3. offering support to visually impaired university students of English
  4. offering English language courses to totally blind children and teenagers.

B. Marek designs educational materials for young totally blind learners facilitating understanding of spatial relations and concepts relying on visual experience. B. Marek has run workshops and seminars for teachers working with VI learners in Poland, Lithuania, Finland, UK, The Netherlands, Hungary, Slovakia and Dubai. Six totally blind university students studying English and totally blind children aged 6 -14 benefit currently from the English for the Blind Programme, which relies entirely on volunteer commitment. In 2002 B. Marek received the Order of the British Empire for the programme.

Bencie Woll came to the Department of Language and Communication Science at City University London in 1995 to take up the newly created Chair in Sign Language and Deaf Studies, the first chair in this field in the UK.

Before joining City University, Professor Woll was at the University of Bristol, where she first worked on language acquisition and then was a co-founder of the Centre for Deaf Studies, pioneering research on the linguistics of BSL and on Deaf Studies as an academic discipline.

Her research and teaching interests embrace a wide range of topics related to sign language, including the linguistics of British Sign Language (BSL) and other European sign languages, the history and sociolinguistics of BSL and the Deaf community, the development of BSL in young children, and sign language and the brain. In recent years she has begun to look specifically at acquired and developmental sign language impairments, including studies of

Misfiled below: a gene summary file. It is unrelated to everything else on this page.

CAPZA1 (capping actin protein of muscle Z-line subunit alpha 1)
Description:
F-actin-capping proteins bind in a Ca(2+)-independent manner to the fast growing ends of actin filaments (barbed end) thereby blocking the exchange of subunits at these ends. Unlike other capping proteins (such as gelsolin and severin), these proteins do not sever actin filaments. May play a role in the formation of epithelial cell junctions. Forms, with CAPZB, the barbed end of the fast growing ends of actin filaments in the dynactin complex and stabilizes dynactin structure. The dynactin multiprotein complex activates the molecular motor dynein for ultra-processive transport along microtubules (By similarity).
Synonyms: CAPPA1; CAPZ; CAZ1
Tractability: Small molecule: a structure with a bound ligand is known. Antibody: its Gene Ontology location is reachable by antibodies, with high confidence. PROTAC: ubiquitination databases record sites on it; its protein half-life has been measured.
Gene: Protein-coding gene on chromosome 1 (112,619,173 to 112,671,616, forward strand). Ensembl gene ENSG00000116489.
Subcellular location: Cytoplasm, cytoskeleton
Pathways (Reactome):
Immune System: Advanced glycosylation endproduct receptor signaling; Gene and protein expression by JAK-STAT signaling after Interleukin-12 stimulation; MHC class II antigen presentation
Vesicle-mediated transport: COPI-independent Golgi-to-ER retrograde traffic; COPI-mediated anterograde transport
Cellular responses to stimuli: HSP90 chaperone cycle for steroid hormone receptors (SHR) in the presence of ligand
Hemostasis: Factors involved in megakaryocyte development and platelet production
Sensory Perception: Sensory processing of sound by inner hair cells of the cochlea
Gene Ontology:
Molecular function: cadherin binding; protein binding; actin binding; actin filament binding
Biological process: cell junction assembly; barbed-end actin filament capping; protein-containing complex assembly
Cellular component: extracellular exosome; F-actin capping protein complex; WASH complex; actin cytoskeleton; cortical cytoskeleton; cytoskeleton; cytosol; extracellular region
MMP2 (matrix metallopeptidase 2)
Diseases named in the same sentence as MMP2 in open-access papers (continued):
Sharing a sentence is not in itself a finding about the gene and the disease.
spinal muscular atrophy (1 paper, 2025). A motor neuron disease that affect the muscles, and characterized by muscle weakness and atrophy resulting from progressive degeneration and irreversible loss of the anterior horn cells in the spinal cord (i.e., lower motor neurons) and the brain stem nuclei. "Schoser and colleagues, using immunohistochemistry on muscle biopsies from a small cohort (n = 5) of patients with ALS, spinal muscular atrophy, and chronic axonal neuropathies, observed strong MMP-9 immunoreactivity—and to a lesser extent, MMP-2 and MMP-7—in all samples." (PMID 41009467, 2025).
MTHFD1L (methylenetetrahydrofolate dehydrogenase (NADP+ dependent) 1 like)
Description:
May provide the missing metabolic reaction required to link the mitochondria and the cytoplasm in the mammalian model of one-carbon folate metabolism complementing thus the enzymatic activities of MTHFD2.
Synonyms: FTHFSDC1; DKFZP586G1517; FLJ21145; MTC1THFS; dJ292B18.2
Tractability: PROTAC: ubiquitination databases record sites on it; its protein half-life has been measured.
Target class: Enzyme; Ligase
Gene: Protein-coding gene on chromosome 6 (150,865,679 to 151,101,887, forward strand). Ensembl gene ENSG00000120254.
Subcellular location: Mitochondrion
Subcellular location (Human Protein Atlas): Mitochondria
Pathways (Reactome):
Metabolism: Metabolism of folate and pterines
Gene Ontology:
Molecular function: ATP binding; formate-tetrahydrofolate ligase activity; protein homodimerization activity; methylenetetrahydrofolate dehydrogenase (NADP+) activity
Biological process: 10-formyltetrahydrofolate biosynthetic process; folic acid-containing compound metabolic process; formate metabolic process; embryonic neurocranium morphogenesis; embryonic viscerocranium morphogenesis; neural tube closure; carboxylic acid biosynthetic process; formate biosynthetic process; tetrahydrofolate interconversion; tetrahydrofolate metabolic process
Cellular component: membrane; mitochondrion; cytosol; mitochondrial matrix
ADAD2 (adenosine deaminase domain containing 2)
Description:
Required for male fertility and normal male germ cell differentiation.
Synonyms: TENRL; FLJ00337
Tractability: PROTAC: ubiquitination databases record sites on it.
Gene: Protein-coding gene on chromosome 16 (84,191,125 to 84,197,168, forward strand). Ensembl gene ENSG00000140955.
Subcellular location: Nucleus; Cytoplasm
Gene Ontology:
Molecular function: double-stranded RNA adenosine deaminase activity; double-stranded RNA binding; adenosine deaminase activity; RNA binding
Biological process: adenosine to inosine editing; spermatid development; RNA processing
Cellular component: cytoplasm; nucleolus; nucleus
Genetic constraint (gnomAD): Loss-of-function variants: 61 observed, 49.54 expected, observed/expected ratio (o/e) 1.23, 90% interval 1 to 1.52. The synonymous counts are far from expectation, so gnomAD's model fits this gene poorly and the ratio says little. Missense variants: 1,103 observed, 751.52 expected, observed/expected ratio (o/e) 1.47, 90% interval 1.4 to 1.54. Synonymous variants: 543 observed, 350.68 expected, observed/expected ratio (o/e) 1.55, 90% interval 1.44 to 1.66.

signers with learning disabilities and signers with stroke.

She co-authored "Sign Language: the study of Deaf People and their Language" with Jim Kyle, and "The Linguistics of BSL: an Introduction" (CUP) with Rachel Sutton-Spence, which was the winner of the 1999 Deaf Nation Award and 2000 BAAL Book Prize.

Jelena Mazurkievic graduated from the Faculty of Special education at Belgrade University in 1997. She works in School for Primary and Secondary education "Milan Petrovic" in Novi Sad, Serbia and Montenegro. During this period she has worked as a therapist of children with different developmental disorders and blind children.

The special field of her interest is teaching English as a foreign language to children with special needs. Apart from working in rehabilitation of children she works as an English teacher to blind children at school. In 2003 she was selected to join the first YL ELT trainer training course organized by the BC and the Ministry of Education and Sports of S&M. After completing this course she has worked as an ELT teacher trainer in Serbia and Montenegro. During her professional career she presented projects on teaching children from the aspect of developmental neuropsychology. She also attended several workshops in Linz, Warsaw, Madrid and Osijek

At present she teaches first grade children with highly functional autism and continues her work in teaching English language and Information technology to children with visual impairment.